Delphi Bankruptcy Recovery Plan Hits a "Snag"

delphi bankruptcy recovery plan hits a snag

If anyone has a spare $6.1b or so laying around, former GM division Delphi would like you to give them a call. According to the Detroit News, that's how much dinero the struggling parts maker needs to exit bankruptcy. However, because of the poor credit market, they're having trouble raising the money. If they don't get it, they'll have to rework their plan and head back to bankruptcy court– and continue paying professional and legal fees totaling around $10m per month. Delphi has few options; they're probably asking GM to foot the bill or using pension funds in return for a stake in the company. Despite GM's insistence that they're sitting on a healthy cash pile, the beleaguered automaker's hardly in a position to shell-out that kind of "investment." As far as using pension funds in concerned, Ron Gettelfinger is opposed. Even though the United Auto Workers (UAW) boss has had no discussions with GM or Delphi on the matter, Automotive News [AN, sub] reports that Gettelfinger asserted "we're not going to let Delphi rape a pension fund." You might wonder if Big Ron should have added "That's OUR job," but I couldn't possibly comment.

Comments
Join the conversation
4 of 9 comments
  • MPLS MPLS on Feb 14, 2008

    Is their any evidence of the UAW engaging in corruption with pensions funds? I have never heard any incidents. The anti-union comment at the end of this blurp seems not only out place but in poor taste. Unions exist so workers DONT get "raped".

  • Ron Ron on Feb 14, 2008
    # MPLS : Is their any evidence of the UAW engaging in corruption with pensions funds? I have never heard any incidents. The anti-union comment at the end of this blurp seems not only out place but in poor taste. Unions exist so workers DONT get “raped”. So they DON'T get raped huh? Sure, try telling that to the workers who got their pensions yanked by UAW Local 662 in my hometown. And the few who got screwed there, are not alone; unions have cannibalized their own members' pensions in other areas of the country as well. I don't know about you, but that's no way to thank someone who gave nearly 30 years of their life to you. Now as to whether this qualifies as "corruption", I couldn't care less; I'm just glad to never been part of any worthless union, and never will be.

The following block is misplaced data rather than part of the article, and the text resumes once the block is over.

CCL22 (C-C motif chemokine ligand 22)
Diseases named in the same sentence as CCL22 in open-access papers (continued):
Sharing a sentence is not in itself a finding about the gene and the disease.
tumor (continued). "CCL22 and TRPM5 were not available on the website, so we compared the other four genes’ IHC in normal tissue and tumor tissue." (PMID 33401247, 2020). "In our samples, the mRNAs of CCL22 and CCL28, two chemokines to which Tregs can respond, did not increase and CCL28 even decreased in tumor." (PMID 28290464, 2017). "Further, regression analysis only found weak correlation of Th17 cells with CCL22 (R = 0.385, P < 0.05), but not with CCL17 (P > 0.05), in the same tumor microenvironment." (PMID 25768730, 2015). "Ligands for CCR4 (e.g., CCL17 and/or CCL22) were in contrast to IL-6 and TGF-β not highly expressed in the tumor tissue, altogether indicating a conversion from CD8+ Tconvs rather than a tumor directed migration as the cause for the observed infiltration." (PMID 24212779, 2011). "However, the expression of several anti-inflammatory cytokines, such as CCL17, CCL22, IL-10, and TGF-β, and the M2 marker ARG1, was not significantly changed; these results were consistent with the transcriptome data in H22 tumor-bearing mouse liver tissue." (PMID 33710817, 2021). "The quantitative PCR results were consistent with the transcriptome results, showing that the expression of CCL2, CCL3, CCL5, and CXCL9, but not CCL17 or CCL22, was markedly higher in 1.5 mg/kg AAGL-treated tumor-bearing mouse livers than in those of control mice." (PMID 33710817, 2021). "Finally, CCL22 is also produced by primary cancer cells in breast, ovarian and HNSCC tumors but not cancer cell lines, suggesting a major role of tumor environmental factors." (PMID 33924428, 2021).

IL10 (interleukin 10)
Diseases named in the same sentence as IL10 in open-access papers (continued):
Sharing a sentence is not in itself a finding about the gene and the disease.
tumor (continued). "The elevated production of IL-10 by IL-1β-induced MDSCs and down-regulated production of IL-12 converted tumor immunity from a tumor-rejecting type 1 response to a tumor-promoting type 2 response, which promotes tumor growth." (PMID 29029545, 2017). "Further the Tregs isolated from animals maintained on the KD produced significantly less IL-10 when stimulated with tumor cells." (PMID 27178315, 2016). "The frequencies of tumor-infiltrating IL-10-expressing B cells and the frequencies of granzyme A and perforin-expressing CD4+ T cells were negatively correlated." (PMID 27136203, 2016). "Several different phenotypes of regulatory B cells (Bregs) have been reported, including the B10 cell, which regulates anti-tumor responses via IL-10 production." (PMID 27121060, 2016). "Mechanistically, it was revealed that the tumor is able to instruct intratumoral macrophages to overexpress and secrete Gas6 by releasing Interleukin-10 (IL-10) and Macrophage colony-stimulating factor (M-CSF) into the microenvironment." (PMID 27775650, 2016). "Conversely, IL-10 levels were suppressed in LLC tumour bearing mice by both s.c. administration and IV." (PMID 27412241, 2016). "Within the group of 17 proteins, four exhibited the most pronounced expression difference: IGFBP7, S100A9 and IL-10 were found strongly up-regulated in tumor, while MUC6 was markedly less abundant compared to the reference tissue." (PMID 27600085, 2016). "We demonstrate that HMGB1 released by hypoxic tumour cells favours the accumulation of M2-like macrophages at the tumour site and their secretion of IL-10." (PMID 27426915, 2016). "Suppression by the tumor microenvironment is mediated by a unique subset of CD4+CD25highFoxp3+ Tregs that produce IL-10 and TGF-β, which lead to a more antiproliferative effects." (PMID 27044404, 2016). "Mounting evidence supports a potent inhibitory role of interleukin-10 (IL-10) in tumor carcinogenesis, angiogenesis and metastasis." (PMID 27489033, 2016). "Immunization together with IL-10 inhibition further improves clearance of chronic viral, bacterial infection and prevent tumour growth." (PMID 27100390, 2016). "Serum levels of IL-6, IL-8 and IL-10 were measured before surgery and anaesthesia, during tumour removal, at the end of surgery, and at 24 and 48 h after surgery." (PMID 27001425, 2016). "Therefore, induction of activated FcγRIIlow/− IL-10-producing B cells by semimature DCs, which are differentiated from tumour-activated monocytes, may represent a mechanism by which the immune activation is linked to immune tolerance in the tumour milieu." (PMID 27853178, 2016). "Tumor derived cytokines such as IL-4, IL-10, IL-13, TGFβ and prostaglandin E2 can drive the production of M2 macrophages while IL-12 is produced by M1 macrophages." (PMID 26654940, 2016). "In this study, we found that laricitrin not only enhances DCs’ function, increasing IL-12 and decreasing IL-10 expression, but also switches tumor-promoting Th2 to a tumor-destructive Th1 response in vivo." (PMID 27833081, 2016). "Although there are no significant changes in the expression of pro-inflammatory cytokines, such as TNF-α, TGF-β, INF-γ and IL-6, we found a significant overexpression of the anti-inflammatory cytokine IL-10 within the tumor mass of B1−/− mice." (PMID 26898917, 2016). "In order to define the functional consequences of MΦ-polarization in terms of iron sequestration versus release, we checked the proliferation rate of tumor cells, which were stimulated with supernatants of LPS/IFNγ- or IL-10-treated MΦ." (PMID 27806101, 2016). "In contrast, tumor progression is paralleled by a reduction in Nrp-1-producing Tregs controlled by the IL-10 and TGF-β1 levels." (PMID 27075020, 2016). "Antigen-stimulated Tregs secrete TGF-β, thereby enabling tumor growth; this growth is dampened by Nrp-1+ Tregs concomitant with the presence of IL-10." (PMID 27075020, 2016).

• SexCpotatoes SexCpotatoes on Feb 15, 2008

    kovachian: the only thing worse than a union is not having one. Say goodbye to your reasonable 40 hour work week, your health care, all the other things Unions have negotiated for throughout their history. Yes, corrupt people get put in charge of unions, and they destroy people's lives, but by the same token, corrupt people are put into office in the U.S. every year as well and they are trying to destroy all our lives. Go rail against them, or man up and do something to change the system for the better.

  • Ron Ron on Feb 16, 2008

    The Delco-Remy plant where my pop worked, paid janitors $14 an hour. Isn't that awesome? To take out trash, push a mop around, toss a few urinal cakes and other facile tasking and be paid more than twice that of actual market value. DAMN! That's gotta be the life. Well, that is until GM packs their bags and closes every one of their factories in your town. Rats. Must've been nice while it lasted. Does a work force who averages $29.75 an hour really need their health care costs taken care of for them? I've pondered this question for some time. From an employer's perspective, to pay a worker that much AND cover all the health care bills seems like a bit of a burden on payroll don't you think? No wonder so much manufacturing has gone overseas. If the UAW keeps this up they'll ALL price themselves out of a job at some point. You say I should man up and do something to change the system, and one could say that I have: I left it and never looked back. This may not "change the system" by the conventional definition but it certainly changed it from where I stand. I was doing nothing but manual labor jobs for my entire working life. From flipping burgers in high school, to several factory jobs, enlisting in the Navy, wrenching on cars at dealerships, grunt work is all I ever knew. This is precisely what gave me the motivation to get my ass in college, get that degree that I wanted, and leave the slave-labor environment once and for all. Nothing against those who choose to stay, but it's not for me. Perhaps some former workers would like to try the same and pay for it with some of that generous $30/hour savings.

Next